Doug Whitman, the founder of Whitman Capital LLC, made almost $1 million for his hedge fund by trading on inside tips about Google Inc., Polycom Inc. and Marvell Technology Group Ltd., a prosecutor told jurors.
“The defendant and his partners in crime decided the rules of stock trading did not apply,” Assistant U.S. Attorney Christopher LaVigne said yesterday in his opening statement in the insider-trading trial in Manhattan federal court.
LaVigne told jurors they will hear testimony from three of Whitman’s sources of illicit information, all of whom have pleaded guilty and are cooperating with the government.
Karl Motey, an independent consultant hired by Whitman, passed him inside information from two Marvell employees, LaVigne said. He said Roomy Khan, a former Intel Corp. executive who was Whitman’s neighbor in Atherton, California, passed Whitman tips from Google and Polycom. Jurors will also hear from Wesley Wang, a Whitman friend and consultant who admitted passing tips about Cisco Systems Inc., Polycom and Marvell, LaVigne said.
LaVigne told jurors that Whitman sent flowers to Khan after making money on her tip on Google earnings.
Whitman denies the charges against him.
David Anderson, a lawyer for Whitman, said in his opening statement yesterday that his client made money from trading on legitimate information about technology companies, by trying to determine whether the information company officials give their investors is true.
Anderson urged jurors not to believe Motey, Khan and Wang, whom he called “criminals and liars” testifying against Whitman in hopes of avoiding prison.
Khan has twice pleaded guilty to charges she passed inside information to Galleon Group LLC co-founder Raj Rajaratnam, in 2001 and in 2009. Khan’s cooperation after her October 2009 arrest helped the government obtain wiretap warrants and played a crucial role in the U.S. investigation of insider trading at hedge funds.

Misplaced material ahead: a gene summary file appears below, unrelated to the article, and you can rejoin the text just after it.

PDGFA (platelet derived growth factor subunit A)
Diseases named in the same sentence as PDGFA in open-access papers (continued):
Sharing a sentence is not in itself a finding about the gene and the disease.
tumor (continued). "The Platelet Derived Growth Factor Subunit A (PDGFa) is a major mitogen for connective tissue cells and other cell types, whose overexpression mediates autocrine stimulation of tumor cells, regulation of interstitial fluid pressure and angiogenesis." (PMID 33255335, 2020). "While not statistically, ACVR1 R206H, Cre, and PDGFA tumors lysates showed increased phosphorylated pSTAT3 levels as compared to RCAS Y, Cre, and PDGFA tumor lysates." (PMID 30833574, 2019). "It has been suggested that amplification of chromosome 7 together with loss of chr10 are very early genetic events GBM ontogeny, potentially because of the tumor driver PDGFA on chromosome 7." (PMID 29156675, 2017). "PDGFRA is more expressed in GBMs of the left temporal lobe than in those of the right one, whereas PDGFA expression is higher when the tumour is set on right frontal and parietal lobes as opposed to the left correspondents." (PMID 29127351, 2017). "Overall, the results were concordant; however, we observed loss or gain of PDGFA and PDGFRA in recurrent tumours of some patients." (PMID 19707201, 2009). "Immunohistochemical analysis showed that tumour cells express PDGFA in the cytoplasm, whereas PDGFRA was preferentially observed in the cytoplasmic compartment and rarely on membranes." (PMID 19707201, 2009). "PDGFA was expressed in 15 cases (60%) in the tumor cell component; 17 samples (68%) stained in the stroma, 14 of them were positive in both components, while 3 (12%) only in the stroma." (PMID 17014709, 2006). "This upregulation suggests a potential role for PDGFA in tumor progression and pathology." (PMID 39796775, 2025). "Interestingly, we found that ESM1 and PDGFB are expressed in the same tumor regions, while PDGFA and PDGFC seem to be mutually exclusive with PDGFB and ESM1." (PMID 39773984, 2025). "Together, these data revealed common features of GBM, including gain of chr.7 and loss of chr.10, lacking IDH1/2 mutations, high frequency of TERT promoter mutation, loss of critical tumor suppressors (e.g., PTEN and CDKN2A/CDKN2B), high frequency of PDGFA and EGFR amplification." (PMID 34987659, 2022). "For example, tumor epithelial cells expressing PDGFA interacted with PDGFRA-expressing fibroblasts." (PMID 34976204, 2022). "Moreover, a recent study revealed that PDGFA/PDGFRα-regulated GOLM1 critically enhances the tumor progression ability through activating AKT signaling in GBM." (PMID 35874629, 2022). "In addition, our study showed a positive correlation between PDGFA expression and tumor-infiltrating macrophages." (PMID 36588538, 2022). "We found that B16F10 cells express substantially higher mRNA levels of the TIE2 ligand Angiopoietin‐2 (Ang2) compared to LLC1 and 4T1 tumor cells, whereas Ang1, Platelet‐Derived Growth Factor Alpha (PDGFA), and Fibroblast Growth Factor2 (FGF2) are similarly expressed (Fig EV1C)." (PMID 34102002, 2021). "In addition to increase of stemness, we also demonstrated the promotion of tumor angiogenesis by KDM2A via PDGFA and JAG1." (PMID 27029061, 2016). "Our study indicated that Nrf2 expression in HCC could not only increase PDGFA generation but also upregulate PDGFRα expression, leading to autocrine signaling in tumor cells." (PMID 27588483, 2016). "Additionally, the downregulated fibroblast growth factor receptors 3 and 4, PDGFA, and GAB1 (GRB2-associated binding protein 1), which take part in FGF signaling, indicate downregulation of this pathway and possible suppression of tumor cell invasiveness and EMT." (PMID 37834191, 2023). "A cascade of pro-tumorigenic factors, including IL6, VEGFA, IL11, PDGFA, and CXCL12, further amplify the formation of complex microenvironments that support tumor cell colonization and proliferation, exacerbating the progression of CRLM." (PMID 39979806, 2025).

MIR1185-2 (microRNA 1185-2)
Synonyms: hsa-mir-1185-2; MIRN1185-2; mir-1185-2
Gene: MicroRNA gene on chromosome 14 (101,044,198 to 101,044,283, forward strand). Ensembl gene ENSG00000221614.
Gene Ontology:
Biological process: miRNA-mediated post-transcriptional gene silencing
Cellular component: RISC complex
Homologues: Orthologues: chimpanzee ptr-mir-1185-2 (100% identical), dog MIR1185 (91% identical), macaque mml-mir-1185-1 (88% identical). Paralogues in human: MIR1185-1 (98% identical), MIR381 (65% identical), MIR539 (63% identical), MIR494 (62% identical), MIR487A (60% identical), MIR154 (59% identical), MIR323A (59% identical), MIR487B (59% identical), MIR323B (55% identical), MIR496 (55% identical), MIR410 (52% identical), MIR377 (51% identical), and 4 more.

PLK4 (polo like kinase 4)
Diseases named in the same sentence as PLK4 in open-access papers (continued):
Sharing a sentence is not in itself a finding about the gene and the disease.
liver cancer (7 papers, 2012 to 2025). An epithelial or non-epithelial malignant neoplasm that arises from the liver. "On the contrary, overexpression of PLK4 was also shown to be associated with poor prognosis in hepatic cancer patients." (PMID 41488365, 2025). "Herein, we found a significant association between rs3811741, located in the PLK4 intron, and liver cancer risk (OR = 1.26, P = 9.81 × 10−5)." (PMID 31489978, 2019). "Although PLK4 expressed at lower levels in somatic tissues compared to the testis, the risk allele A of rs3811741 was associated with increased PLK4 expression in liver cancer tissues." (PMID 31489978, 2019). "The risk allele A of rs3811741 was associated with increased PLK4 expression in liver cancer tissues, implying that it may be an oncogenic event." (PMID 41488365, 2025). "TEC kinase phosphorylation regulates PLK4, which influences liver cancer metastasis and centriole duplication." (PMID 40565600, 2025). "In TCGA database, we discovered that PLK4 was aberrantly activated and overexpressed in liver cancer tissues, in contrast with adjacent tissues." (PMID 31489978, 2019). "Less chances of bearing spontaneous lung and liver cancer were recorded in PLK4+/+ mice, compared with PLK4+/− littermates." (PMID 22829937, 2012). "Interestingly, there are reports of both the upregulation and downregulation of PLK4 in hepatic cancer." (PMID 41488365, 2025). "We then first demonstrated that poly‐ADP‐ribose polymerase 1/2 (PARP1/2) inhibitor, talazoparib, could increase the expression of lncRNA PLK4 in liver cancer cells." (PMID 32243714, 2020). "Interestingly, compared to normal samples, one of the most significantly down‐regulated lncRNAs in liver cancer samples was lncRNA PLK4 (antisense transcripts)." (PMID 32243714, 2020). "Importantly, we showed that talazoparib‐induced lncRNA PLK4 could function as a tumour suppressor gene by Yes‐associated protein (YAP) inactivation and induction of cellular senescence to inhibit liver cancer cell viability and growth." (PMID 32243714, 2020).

Rajaratnam, who was convicted of 14 criminal counts in May 2011, is serving an 11-year sentence in a Massachusetts prison. He’s appealing his conviction.
“Khan has never been held to account for her crimes,” Anderson told the jury. “She has never been held to account for her lies. She’s hoping you convict Mr. Whitman so she can remain free.”
The panel of 12 jurors and three alternates, including five teachers, was selected yesterday.
Others from the jury pool were dismissed for connections to investment banking firms, admitted distrust of “Wall Street in general” and, in one case, for changing a dollar for one of the attorneys buying coffee this morning.
U.S. District Judge Jed Rakoff, who is overseeing the trial in Manhattan federal court, said he was particularly disappointed one member of the pool was not selected -- his youngest daughter.
“It would be the first time ever that she followed the court’s instructions,” Rakoff said, laughing.
The case is U.S. v. Whitman, 12-cr-00125, U.S. District Court, Southern District of New York (Manhattan).